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separation of North and South than they ever were before. I take for granted that Buchanan will win. The Southern States are thoroughly in earnest. They are fighting for their property. The Northern States have only a principle at stake; they will be less united and less eager. At the same time it is not at all clear that they can continue to form one State, or rather one political body; and they may reach a point when, like a married couple who cannot agree, they may part by common consent. Each may find his account in a separation.

At a much later time (May 15, 1861), he wrote as follows:

The Northern States have drifted or rather plunged into war without having any intelligible aim or policy. The South fight for independence; but what do the North fight for, except to gratify passions and pride? in his curious letter talks of averting anarchy, but if the North had remained quiet they had nothing to fear from anarchy.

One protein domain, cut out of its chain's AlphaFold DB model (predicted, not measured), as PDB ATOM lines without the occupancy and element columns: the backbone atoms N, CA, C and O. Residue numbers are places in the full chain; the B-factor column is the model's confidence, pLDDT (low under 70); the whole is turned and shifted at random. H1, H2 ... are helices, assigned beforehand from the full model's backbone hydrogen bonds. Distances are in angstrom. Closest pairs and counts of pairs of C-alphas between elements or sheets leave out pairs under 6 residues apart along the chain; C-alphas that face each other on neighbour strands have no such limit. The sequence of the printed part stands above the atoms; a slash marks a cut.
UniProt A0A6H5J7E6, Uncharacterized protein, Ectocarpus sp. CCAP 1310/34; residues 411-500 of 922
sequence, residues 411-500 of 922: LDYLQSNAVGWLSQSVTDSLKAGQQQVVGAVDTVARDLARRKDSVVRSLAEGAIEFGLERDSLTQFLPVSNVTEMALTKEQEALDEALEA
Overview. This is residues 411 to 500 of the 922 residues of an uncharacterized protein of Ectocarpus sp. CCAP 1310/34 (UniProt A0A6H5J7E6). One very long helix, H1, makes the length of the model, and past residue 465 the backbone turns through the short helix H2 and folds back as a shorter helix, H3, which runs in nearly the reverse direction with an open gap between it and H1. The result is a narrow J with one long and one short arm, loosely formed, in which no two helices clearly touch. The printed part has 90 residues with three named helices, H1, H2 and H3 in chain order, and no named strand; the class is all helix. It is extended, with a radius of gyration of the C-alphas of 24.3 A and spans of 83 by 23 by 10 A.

In an earlier letter of the same year, before the war had broken out, he said :

The refusal of Tennessee and Arkansas to join the new confederacy may give some hopes of a compromise, but I cannot see how men who have committed themselves so far as the leaders of the Secession movement, can be expected to come back except upon such terms as they themselves would dictate. They would not only lose their present position, but they would scarcely be safe from proscription, if they acquiesced in the re-establishment of the old Union, and thus to a certain extent put themselves in the power of a republican executive.

With these extracts I must close this preface, which contains a most imperfect record of Sir George Lewis's personal qualities and merits, written by one who had full opportunity of knowing them, and who lives to lament a loss which can never be supplied. His literary labours speak for themselves in his published works, and the small specimen contained in the following pages is offered to the general reader only as a sample of their excellence.

E. W. H.

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